Because cats can be skittish, and cat lovers can be a little over eager, there are some rules for meeting the cats. Included are that visitors must sign a waiver, agree to let sleeping cats nap, and not feed or pick them up. “Not everyone likes to be picked up. It’s at your own discretion, if a cat jumps in your lap,” Jones says.

Maggie Miller, 21, and Colt Guthrie, 26, both of Uniontown, petted cats and snapped photos during their first visit on Tuesday.

A cat rescuer and owner, Miller says she saw the cafe’s opening on social media.

Volunteer Ginette Simpson, 63, of New Alexandria, is excited to spend time with the cats.

“I lost my kitty a year ago at (age) 19. If I can help this way, interact and get my kitty fix,” she says, smiling at Lillian, an especially friendly feline.

“We always need foster homes. That’s our number one need,” Jones says.

“This is something we have been thinking about for a couple of years now. My husband and I visited another (cat) cafe and thought, ‘Wow, what a great idea,’” Jones says.

“We have been looking for a place for a year or two. We want to keep it here,” the Hempfield resident says.

The cafe is open from 11 a.m. to 7 p.m. Monday and Tuesday, Thursday and Saturday and from noon to 6 p.m. Sunday.

Visitors can spend time with the cats at the rate of $7 per hour, $5 for 30 minutes and $3 for 15 minutes, with the entrance fee supporting the nonprofit. Time slots can be booked online, with walk-ins welcome if time periods are available.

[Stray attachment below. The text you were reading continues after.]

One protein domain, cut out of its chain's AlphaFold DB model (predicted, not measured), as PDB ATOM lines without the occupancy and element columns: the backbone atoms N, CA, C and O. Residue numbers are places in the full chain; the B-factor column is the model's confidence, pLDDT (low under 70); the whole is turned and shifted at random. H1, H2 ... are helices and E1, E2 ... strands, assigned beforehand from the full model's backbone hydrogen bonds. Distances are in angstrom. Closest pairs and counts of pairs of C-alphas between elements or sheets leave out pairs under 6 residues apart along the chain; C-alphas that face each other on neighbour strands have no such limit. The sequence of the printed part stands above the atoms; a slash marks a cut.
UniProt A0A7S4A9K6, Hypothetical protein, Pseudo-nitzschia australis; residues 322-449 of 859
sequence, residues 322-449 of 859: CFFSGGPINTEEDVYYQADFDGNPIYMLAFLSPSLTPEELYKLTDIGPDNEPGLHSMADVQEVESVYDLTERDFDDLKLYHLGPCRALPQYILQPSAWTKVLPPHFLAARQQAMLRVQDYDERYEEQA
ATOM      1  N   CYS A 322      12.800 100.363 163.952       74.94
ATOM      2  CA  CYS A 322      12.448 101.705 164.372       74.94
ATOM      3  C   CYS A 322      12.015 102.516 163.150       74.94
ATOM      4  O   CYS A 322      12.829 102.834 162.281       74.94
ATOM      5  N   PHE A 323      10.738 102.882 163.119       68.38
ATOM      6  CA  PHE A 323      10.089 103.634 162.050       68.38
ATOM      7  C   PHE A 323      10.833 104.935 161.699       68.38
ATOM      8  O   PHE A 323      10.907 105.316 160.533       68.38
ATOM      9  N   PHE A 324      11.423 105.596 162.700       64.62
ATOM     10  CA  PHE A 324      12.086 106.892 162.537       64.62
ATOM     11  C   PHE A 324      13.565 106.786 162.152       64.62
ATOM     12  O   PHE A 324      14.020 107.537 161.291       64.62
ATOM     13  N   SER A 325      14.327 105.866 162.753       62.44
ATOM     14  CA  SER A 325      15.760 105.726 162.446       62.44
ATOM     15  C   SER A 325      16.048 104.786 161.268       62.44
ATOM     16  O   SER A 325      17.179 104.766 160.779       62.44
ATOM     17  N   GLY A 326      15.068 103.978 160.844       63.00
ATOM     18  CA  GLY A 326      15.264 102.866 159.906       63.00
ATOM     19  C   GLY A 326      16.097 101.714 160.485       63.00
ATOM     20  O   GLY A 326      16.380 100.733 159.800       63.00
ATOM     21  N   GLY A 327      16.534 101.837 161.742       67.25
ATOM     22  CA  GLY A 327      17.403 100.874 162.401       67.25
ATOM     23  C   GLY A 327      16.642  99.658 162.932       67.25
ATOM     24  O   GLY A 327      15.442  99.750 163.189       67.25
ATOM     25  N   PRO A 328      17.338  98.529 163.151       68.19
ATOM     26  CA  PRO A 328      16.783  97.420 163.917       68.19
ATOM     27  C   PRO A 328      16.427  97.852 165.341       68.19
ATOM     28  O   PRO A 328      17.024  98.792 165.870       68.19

Those interested can begin the adoption application process. The fee is $100 for one cat, $160 for two adopted together.

Available cats will be spayed/neutered, vaccinated, wormed, flea treated and microchipped, she says. Three applications were submitted within the first 24 hours.

“That’s our ultimate goal, to increase adoptions and educate people about homeless cats,” Jones says.

Details: 878-214-8075 or greensburgcatcafe.com

Mary Pickels is a Tribune-Review staff writer. You can contact Mary at 724-836-5401, [email protected] or via Twitter .

TribLIVE commenting policy

You are solely responsible for your comments and by using TribLive.com you agree to our Terms of Service.

We moderate comments. Our goal is to provide substantive commentary for a general readership. By screening submissions, we provide a space where readers can share intelligent and informed commentary that enhances the quality of our news and information.

While most comments will be posted if they are on-topic and not abusive, moderating decisions are subjective. We will make them as carefully and consistently as we can. Because of the volume of reader comments, we cannot review individual moderation decisions with readers.

We value thoughtful comments representing a range of views that make their point quickly and politely. We make an effort to protect discussions from repeated comments either by the same reader or different readers

We follow the same standards for taste as the daily newspaper. A few things we won't tolerate: personal attacks, obscenity, vulgarity, profanity (including expletives and letters followed by dashes), commercial promotion, impersonations, incoherence, proselytizing and SHOUTING. Don't include URLs to Web sites.

We do not edit comments. They are either approved or deleted. We reserve the right to edit a comment that is quoted or excerpted in an article. In this case, we may fix spelling and punctuation.

We welcome strong opinions and criticism of our work, but we don't want comments to become bogged down with discussions of our policies and we will moderate accordingly.

We appreciate it when readers and people quoted in articles or blog posts point out errors of fact or emphasis and will investigate all assertions. But these suggestions should be sent via e-mail. To avoid distracting other readers, we won't publish comments that suggest a correction. Instead, corrections will be made in a blog post or in an article.